In Kaveh Akbar’s poem, “Exciting the Canvas,” the speaker of the poem proclaims, “It doesn’t take much / to love a saint like me. / On a gravel road, the soft tissues / of my eye detect a snake curling / around a tree branch. Because I am here / each of these things has a name.”
This speaker, throughout Akbar’s full length collection, Calling A Wolf A Wolf, is saint and seer, but is also struggling: wild with thirst and yearning, fallen from grace. Yet they never forget their divine nature, here by invoking the biblical naming of the animals and tree of knowledge with its attendant snake.
In real life, Kaveh Akbar the person is something of a patron saint to The Indianapolis Review. As I explain in our interview below, there might not even be an Indianapolis Review right now without Kaveh coming into my life. Patron saints are advocates for certain places, causes or things, and Kaveh has certainly been a huge advocate for poetry in the Indianapolis community.
I completed my MFA in poetry at Butler University in Indianapolis in 2012. A couple years after that, I kept hearing whispers about a new student at Butler who was not only extremely talented but was predicted to make an impact on the poetry community in a holistic way: not just adding his own work to the conversation but changing the way we converse about poets and poetry.
Seeing Kaveh’s unabashed passion and enthusiasm for poetry in action, receiving his generous encouragement, and reading his electrifying work has changed the way I think about poetry. His poems surprise and delight at every line break, and though they make great leaps, they never leave you behind.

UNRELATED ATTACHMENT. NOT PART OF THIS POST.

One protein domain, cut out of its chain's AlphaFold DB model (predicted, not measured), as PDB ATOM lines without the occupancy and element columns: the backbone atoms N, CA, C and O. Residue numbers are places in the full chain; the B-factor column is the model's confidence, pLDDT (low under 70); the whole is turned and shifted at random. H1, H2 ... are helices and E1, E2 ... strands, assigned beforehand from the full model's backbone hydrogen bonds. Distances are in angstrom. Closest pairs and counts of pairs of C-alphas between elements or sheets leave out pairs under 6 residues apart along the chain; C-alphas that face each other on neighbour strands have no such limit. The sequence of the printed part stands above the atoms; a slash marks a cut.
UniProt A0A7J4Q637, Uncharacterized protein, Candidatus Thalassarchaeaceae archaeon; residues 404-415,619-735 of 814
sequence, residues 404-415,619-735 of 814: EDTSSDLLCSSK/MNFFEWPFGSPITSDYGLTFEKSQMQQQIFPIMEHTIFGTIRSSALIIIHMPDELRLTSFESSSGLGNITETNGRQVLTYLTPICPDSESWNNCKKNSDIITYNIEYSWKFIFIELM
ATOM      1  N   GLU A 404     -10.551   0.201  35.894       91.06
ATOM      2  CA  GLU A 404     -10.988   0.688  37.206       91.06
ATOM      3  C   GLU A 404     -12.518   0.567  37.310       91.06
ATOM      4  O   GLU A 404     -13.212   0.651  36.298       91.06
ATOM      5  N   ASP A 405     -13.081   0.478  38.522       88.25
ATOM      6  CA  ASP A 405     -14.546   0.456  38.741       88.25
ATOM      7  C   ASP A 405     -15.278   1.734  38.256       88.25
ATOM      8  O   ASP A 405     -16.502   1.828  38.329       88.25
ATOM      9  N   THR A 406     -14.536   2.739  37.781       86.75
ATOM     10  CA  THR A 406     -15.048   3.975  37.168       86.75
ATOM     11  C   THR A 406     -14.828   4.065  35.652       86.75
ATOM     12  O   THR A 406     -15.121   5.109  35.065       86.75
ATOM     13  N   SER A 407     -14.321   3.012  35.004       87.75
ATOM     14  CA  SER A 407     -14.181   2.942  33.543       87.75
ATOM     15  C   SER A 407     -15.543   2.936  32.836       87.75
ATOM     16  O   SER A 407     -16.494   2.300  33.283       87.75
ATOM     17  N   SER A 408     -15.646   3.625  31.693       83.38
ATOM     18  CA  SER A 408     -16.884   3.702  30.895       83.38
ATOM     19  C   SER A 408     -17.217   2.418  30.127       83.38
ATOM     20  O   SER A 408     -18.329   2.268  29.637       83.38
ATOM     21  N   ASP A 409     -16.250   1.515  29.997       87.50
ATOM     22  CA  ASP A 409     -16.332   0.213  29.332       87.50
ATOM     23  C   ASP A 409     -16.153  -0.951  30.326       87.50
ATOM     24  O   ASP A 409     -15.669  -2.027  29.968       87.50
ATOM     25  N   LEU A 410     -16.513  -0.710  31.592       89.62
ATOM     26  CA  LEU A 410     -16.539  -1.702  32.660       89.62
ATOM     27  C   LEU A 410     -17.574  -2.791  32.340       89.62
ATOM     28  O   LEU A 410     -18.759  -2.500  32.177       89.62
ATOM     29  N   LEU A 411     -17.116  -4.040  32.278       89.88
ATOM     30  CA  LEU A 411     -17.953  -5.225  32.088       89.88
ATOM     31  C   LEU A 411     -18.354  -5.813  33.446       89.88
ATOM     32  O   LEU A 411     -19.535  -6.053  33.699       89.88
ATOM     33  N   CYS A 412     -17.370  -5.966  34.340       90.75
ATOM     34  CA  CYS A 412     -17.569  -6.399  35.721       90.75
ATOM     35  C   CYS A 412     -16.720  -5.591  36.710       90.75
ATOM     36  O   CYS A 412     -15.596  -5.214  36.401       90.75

“That the moon causes tides / seems too witchy to be science. / The sea purging sheet iron, / jeans, a jewel-eyed / alabaster goat. Is that / why I’m here? Everyone / needs kudos, from newborns / to saviors.” This juxtaposition of arresting imagery and philosophical questions answered by kooky aphorisms is a combination that reoccurs throughout Kaveh’s poetry. The reader feels a little disoriented, but is always put back on track, piece by piece.
We all know poets with talent, and Akbar certainly has lots to spare. When I finally met him, I was struck not only by this, but by the very rare qualities he possesses: an orientation of immense generosity toward poets and poetry, as well as his ability to look at the art with a particular perspective. He has vision. This vision is born out of his innate obsession and dedication to poetry.
When I began the MFA at Butler, the program was only in its second year and was unfunded. Most all of us (including Kaveh) worked full time while attending and weren’t necessarily in the loop about all the goings on in the poetry world. I spent my three years in the program either pregnant or nursing the entire time. I had my two sons over that time, and I also continued my work as a grocery store florist.